Via: Daily Prompt – Cusp
I have always wanted to study literature. But the education system in Singapore is such that a student is streamed wholly based upon their exam grades. The pyramid, in descending order of scores, went: science, arts, commerce, IT, and crafts. Being generally a good grades-earner, I was matriculated into the science faculty for my ‘O’ levels. I finally had the opportunity to decide my own stream after my ‘O’ level exams – though not for the lack of trying from my counselor to take science again for my ‘A’ levels. But I was adamant that I would submerge myself in the classics. Arts it was.
Within six months of studying English literature, I wanted to put a bullet through my head. It was Y2K. And while everyone was recovering from the phobia of a total technological shut down upon the turn of the century, I was having a breakdown of my own. I realized how boring dissecting literature could be. I loved the text we were assigned: King Lear, Songs of Innocence and of Experience, Hard Times, Jude the Obscure, Othello, The Rivals. What I didn’t enjoy was the way my teachers went about teaching what to look out for in the exams.
It was all about what are the type of questions the Cambridge Board (our GCE was syndicated under Cambridge University) was prone to ask, how to score high on the exam papers, how to break down our examination essays, and so on. The memories still make me jittery. For one thing, I have really slow penmanship; imagine me trying to scribble through six essays, each of minimum 1,500 words in a space of three hours while trying to sift through my memory all the example passages and verses befitting the theme of the questions for each of the six texts! A daunting and torturous task for which I prepared by self-timing practice exams at home. Let’s just say the strain nearly left me crippled at the end of those two years of training to writing furiously.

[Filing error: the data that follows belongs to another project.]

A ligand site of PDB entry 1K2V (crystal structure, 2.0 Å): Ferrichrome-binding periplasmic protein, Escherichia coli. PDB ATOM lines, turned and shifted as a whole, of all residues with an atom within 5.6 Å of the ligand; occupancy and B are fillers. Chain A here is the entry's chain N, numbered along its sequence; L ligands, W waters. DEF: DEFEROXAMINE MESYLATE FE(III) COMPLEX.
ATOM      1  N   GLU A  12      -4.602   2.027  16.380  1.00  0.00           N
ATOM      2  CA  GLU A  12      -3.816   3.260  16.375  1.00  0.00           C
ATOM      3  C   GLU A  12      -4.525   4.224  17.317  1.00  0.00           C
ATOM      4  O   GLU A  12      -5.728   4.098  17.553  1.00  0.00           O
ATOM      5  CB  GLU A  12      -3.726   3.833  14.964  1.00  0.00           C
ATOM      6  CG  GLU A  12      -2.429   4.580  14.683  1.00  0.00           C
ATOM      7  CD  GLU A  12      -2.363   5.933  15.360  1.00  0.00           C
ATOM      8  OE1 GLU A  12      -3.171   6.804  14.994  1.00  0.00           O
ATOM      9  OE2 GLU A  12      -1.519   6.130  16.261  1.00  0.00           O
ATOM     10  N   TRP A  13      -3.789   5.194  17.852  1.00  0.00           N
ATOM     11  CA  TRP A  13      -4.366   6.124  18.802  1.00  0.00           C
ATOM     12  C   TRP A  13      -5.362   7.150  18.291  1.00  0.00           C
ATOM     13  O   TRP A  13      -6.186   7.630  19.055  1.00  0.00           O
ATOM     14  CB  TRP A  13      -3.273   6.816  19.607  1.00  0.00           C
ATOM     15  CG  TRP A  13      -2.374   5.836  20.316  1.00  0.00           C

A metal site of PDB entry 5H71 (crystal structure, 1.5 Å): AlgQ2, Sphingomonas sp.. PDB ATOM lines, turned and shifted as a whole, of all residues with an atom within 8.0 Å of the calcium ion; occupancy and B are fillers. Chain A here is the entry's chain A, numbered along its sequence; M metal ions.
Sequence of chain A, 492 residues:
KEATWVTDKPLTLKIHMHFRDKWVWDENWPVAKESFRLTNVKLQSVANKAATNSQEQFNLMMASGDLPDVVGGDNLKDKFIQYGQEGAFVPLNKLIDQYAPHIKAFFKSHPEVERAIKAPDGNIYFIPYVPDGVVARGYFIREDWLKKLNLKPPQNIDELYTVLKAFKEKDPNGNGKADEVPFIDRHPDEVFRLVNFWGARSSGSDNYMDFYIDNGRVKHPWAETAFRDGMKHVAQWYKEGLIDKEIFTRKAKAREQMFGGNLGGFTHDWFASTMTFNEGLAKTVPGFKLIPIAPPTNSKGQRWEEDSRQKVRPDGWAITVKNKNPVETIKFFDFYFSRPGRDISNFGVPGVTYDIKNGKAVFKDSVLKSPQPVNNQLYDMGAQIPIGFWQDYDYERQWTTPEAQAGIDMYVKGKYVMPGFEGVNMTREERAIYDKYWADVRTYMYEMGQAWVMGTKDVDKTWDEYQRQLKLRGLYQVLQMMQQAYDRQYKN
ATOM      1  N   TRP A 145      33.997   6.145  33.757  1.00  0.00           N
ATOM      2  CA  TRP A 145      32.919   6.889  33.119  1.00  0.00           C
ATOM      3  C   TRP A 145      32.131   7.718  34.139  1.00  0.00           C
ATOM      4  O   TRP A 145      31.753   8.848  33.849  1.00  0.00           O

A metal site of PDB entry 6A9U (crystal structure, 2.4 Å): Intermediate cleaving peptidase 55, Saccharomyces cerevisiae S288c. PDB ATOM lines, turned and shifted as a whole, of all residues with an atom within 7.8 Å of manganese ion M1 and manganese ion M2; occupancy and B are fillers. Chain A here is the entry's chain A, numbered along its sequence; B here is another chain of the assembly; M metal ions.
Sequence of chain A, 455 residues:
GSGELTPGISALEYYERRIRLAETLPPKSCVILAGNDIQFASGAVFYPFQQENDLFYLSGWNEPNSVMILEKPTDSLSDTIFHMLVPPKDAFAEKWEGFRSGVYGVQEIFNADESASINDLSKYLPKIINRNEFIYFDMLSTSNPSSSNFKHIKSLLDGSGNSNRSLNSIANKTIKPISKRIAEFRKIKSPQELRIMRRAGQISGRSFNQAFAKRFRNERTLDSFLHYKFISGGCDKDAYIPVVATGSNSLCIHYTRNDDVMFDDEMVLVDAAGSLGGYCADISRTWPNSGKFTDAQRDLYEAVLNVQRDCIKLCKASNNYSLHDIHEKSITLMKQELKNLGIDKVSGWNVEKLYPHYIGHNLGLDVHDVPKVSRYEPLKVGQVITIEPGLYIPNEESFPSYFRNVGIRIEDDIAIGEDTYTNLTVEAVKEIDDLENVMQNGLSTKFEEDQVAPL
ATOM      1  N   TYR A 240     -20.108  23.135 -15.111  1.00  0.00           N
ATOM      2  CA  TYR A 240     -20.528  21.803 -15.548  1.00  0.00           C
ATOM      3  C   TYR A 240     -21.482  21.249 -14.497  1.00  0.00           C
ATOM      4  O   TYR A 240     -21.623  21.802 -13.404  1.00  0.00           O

But apart from the fact that there was just so much to study within two years before we sat for the exams, my lecturers were all over the place. There was our Head of Department who obviously had the most seniority as per accomplishments in the field of English literature studies and who desperately cared about our education but could put us to sleep through the Act where the Earl of Gloucester was having his eyes gouged out. There was the eccentric Brit who looked the part in his faded chinos, tweeted jacket and unruly grays. But his wild gestures and sudden exclamations made us question if it were right to set him loose on a bunch of unsuspecting late teens. I think he wanted to be King Lear more than teach it (“You better understand my point or else”) and it might account for why he was always angry because he had to teach us Othello instead. The Brit was followed by the Scot, who is the happiest Scot I have had the pleasure of meeting. He was as sprightly as a colorful butterfly and wholly unsuitable to teach us Jude the Obscure. Our resident philosopher (as in, certifiably) would jump from a passage in The Rivals to examining slides on the fashion of the 18th Century ton to simply drifting off into his daydreams. The Madam (she really did prefer to be called “Madam”) who taught us Songs of Innocence and of Experience focused so much on the techniques of Blake’s textual arrangements that we missed the poetry of it all. But I suppose when you are studying poems about kids gone wild and hateful gods, focusing on syntax and diction and alliteration and pentameters is what you do if you don’t want to reach for liquid fortification after every stanza. But for the life of me, I didn’t understand why she carried on with it when she took up the second half of Jude the Obscure.